Although rap music may have originated in New York's black ghettos, Litle treats hip hop as a form of "transnational protest music." Throughout The Furious Force of Rhymes audiences are introduced to Israeli Jews, marginalized French Arabs, East German skinhead punks and West African feminists who all share a common musical language.

As Litle explains in his production notes:
"I discovered that you could find at least one rapper in just about every country in the world. So I quickly realized I had to develop some criteria to decide what countries I would feature in the film. The first thing for me was that there had to be a substantial scene; it couldn’t just be one or two groups. There had to be a real, local, hip hop movement. Next, in my subjective opinion, the music and the rapping had to be good. A lot of countries had fledgling hip hop scenes but they still hadn’t really figured out how to flow in their own language or how to make good beats. I also discovered that in other countries where they spoke English (like the U.K. or Australia) there was a common tendency toward copycatting American Rap. Because they spoke in English, they would often lift lines and even rap with a Black American street accent. But as soon as people started rapping in non-English languages, they were forced to start to tell their own stories, to figure out how to flow in German or Japanese and, as a result, they created something that seemed more original to me than what the non-American Anglophone rappers were doing. 
I decided fairly early that, with the exception of the United States itself, I would only be going to non-English countries. Of great importance to me was that the lyrics had to be political or address the social issues of the country and those issues had to be serious ones. This became an essential criteria and eliminated countries like Japan, where hip hop is huge but it’s mostly middle-class Japanese adolescents partying or pretending to be American street thugs. So although some of the music is good, and the cultural aspect is interesting, it didn’t really seem valid to me.
The last thing that had to do with the long-form shape of the film was to avoid repeating the same issues from one country to the next. There had to be an evolution in terms of the kinds of social or political problems people were facing (issues of racism in France are different from the issue of conflict between Jews and Arabs in the Middle East, which is different from the social marginalization of white former Soviet East German kids). This decision moved me outside of the African Diaspora. At various times there was a temptation to move exclusively from one black community to the next -- for example, from the U.S. ghetto to Brazilian favelas and to the South African townships. In the end I decided to move outside the Diaspora." 

Even though Litle was able to download many samples of international hip hop music, filming on location presented numerous challenges, not the least of which were confrontations by local gangs.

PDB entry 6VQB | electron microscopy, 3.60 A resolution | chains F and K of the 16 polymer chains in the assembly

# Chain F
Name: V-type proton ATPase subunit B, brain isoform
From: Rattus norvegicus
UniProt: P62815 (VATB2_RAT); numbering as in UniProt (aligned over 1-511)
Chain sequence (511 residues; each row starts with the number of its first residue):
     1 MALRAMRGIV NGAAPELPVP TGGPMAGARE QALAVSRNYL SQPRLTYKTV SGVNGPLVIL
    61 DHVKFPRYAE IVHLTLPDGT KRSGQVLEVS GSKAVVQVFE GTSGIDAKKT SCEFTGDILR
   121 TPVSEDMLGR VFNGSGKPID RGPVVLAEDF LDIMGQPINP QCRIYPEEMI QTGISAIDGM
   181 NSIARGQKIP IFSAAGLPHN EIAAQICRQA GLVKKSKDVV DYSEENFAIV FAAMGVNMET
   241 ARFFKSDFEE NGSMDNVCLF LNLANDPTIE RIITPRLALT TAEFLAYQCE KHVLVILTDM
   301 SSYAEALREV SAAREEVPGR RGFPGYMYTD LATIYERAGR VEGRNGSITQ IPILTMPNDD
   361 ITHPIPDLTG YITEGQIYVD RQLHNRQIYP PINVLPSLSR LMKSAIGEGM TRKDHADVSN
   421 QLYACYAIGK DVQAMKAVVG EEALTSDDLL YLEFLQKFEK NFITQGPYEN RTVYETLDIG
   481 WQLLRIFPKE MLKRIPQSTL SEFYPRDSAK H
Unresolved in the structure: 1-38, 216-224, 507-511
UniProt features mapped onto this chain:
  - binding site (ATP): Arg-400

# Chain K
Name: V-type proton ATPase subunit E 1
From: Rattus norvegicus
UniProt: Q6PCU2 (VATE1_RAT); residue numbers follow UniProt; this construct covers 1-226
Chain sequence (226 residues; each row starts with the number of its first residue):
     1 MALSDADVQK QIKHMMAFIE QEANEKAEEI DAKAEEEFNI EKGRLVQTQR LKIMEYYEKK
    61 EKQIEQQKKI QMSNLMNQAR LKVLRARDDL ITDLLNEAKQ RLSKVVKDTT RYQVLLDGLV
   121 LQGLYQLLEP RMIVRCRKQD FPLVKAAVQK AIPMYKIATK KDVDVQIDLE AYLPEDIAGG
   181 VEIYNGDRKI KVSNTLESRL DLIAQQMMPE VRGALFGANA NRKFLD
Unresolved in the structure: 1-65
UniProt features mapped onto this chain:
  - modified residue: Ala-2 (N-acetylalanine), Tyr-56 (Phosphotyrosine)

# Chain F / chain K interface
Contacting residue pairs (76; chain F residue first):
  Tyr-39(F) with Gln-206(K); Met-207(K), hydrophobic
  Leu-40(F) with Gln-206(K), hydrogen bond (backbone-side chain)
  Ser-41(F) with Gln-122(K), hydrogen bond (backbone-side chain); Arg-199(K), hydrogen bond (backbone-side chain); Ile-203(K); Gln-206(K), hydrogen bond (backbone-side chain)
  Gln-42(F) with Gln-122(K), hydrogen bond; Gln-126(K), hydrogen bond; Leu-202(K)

Litle, who was in college during what he calls "the golden era of hip hop" (when he was influenced by groups like N.W.A. and Public Enemy) has always felt a strong connection between rap music and the social oppression of minorities. His documentary clearly demonstrates how people all over the world have adapted American street music to their own causes. But the following snippet from The Furious Force of Rhymes demonstrates the film's greatest (and ultimately unavoidable) weakness.

As audiences watch these Palestinian rappers, they will be confronted with two distinct challenges:
  1. With a handheld camera erratically recording the action, it's extremely difficult to read the film's subtitles in order to understand the translation of each rapper's words.
  2. Without any fluency in the language being used by the rappers(as well as its regional slang and/or dialects), it's impossible for anyone other than local audiences to appreciate the rhyming that might impress -- or even thrill -- if it could only be understood.
As a result, what one sees throughout Litle's documentary are marginalized young men and women from all over the world mimicking the threatening poses, hand gestures, and body language routinely seen in hip hop music videos. As the filmmaker explains:
"I think it’s powerful in the film to see not only the connection between the many black artists worldwide, but also the profound way in which other people, including Israeli Jews and East German white guys, have adopted American black music as their own. In that sense, the film is not only about the black struggle but about universal humanism and the collective need outsiders of all stripes feel for artistic expression. And, of course, the profound influence American Blacks have had on world culture."
Whether or not you are a fan of hip hop music, The Furious Force of Rhymes offers an international sampling of how it has been adopted by other cultures.  Here's the trailer: